EDIT  Defense: Noise, alarm call
 EDIT  Defense: Threat display/Bluff charge
 EDIT  Defense: Specified in Comments
 EDIT  Breeding/Spawning Season: Spring
 EDIT  Breeding/Spawning Season: Summer
 EDIT  Breeding/Spawning Season: Fall
 EDIT  Breeding/Spawning Season: Winter
 EDIT  Breeding/Spawning Season: January
 EDIT  Breeding/Spawning Season: February
 EDIT  Breeding/Spawning Season: March
 EDIT  Breeding/Spawning Season: April
 EDIT  Breeding/Spawning Season: May
 EDIT  Breeding/Spawning Season: June
 EDIT  Breeding/Spawning Season: July
 EDIT  Breeding/Spawning Season: August
 EDIT  Breeding/Spawning Season: September
 EDIT  Breeding/Spawning Season: October
 EDIT  Breeding/Spawning Season: November
 EDIT  Breeding/Spawning Season: December
 EDIT  Breeding/Spawning Season: Specified in Comments
 EDIT  Gestation/Incubation Period: < 1 day
 EDIT  Gestation/Incubation Period: 1-2 days (24-48 hrs.)
 EDIT  Gestation/Incubation Period: 3-4 days (48-96 hrs.)
 EDIT  Gestation/Incubation Period: 5-7 days (96-168 hrs.)
 EDIT  Gestation/Incubation Period: 1-2 weeks (7-14 days)
 EDIT  Gestation/Incubation Period: 3-4 weeks (15-28 days)
 EDIT  Gestation/Incubation Period: 1-2 months (29-60 days)
 EDIT  Gestation/Incubation Period: 3-4 months (61-120 days)
 EDIT  Gestation/Incubation Period: 5-6 months (121-180 days)
 EDIT  Gestation/Incubation Period: 7-8 months (181-240 days)
 EDIT  Gestation/Incubation Period: > 8 months (241+ days)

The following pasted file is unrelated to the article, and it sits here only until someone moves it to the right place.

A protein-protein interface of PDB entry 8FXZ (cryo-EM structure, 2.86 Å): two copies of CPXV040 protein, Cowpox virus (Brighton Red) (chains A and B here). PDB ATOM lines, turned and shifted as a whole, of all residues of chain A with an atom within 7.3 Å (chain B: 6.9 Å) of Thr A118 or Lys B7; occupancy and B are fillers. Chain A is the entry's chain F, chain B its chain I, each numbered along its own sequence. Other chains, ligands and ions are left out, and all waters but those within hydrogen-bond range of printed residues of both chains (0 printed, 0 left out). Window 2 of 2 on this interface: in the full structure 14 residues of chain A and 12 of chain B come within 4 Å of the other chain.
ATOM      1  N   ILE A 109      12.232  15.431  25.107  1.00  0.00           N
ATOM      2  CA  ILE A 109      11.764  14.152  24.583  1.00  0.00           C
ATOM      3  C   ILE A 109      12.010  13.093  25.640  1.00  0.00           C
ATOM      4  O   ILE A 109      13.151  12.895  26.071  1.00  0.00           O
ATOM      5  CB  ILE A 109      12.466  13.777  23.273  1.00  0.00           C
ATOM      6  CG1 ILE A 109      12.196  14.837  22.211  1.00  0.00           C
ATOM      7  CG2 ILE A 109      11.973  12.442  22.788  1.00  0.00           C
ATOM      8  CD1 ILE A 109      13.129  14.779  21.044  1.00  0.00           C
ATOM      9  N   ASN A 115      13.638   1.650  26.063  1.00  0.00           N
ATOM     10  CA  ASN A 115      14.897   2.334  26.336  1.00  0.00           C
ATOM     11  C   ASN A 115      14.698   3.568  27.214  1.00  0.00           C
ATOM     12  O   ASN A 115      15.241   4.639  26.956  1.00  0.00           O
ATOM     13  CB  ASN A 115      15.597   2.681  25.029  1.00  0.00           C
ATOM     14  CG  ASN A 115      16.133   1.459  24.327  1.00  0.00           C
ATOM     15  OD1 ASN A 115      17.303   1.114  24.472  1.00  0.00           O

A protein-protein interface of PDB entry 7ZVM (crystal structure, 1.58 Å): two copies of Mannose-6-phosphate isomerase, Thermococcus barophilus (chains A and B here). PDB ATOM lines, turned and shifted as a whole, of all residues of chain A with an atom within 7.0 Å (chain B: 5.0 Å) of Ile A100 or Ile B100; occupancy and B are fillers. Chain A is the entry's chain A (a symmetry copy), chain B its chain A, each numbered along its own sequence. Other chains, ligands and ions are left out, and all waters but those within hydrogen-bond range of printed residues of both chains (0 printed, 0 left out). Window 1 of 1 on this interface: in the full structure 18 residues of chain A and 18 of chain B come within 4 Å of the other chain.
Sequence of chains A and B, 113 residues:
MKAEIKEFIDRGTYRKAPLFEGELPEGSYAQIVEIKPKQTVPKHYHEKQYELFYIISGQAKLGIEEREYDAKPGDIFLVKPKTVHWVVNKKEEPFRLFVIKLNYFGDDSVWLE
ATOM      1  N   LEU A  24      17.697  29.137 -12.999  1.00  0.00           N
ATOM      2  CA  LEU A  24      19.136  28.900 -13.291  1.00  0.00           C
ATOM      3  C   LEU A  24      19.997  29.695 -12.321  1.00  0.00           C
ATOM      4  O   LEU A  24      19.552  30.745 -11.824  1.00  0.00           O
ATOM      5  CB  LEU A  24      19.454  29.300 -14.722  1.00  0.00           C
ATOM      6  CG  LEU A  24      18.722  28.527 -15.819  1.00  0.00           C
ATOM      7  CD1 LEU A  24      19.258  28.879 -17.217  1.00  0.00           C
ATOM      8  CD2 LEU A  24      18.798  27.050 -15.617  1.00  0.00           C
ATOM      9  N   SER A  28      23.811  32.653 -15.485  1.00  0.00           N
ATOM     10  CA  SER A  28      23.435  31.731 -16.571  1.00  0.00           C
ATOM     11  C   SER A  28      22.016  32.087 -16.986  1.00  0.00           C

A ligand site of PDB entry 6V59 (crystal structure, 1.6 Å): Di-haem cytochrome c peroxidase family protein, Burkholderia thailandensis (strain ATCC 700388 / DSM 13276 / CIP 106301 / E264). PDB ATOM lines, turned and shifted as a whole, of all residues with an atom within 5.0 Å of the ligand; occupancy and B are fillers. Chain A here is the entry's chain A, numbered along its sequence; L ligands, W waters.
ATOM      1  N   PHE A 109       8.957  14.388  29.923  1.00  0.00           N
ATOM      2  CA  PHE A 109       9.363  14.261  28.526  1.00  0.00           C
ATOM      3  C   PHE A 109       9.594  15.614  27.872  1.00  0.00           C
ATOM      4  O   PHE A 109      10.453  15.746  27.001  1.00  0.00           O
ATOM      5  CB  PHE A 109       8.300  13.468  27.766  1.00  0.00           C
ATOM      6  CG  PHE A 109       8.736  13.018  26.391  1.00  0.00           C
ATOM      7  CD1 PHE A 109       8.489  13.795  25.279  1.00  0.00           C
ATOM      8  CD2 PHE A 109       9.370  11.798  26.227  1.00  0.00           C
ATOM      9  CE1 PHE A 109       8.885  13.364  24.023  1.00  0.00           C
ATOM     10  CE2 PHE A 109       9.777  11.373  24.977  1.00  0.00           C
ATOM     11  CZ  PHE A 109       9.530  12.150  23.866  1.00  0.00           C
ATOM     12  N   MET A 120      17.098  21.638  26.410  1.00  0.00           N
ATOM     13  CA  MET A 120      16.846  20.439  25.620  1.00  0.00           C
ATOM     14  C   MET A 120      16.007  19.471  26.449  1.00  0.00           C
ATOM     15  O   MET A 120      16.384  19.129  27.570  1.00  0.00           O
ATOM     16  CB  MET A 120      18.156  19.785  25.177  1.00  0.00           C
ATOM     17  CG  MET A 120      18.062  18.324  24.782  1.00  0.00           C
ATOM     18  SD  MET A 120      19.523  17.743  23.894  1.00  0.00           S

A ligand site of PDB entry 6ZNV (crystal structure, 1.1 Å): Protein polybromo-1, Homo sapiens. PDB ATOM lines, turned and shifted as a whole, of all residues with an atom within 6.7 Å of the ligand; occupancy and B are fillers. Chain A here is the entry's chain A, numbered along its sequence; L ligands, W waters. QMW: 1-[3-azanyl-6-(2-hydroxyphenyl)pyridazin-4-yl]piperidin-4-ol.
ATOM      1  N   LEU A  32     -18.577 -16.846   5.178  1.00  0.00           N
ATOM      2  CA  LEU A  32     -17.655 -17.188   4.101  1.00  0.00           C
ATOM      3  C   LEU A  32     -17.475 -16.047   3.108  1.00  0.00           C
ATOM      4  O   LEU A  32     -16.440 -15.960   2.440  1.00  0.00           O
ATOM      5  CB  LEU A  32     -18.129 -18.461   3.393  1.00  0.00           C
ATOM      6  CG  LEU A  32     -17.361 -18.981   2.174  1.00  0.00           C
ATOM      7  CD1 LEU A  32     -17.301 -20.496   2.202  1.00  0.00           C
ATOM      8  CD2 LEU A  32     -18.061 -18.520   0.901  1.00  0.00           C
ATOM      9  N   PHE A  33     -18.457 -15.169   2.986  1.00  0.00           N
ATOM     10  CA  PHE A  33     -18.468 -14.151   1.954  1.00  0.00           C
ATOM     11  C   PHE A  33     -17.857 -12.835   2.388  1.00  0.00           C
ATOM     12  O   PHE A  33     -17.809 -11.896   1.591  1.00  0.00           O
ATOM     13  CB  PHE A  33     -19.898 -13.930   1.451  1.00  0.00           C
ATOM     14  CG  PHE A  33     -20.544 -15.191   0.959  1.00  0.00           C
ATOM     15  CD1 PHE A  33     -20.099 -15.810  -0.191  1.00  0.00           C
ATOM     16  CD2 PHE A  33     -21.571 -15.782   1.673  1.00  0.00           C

EDIT  Gestation/Incubation Period: Delayed Implantation
 EDIT  Gestation/Incubation Period: Specified in Comments
 EDIT  Reproductive Patterns: Delayed Fertilization
 EDIT  Reproductive Patterns: Delayed Implantation
 EDIT  Reproductive Patterns: Delayed Development
 EDIT  Reproductive Patterns: Parthenogenic
 EDIT Possessing both male and female sexual parts.Reproductive Patterns: Hermaphroditic
 EDIT  Reproductive Patterns: Specified in Comments
 EDIT VIVIPAROUS: Pertaining to spp. in which the female produces eggs that are retained and nourished in the uterus or other part of the reproductive system until the young are mature enough to be released to the outside; birth of living young instead of eggs; the situation among mammals. OVOVIVIPAROUS: Pertaining to females that produce large, yolky shelled eggs which are retained and hatch in the oviduct, the young then being released to the outside; occurs in some insects, some snakes, sharks, and lizards.Reproduction: Viviparous/Ovoviviparous (live bearing)
 EDIT Pertaining to females that release eggs from which the young later hatch out; birds, most insects, and many aquatic invertebrates are oviparous.Reproduction: Oviparous (egg laying)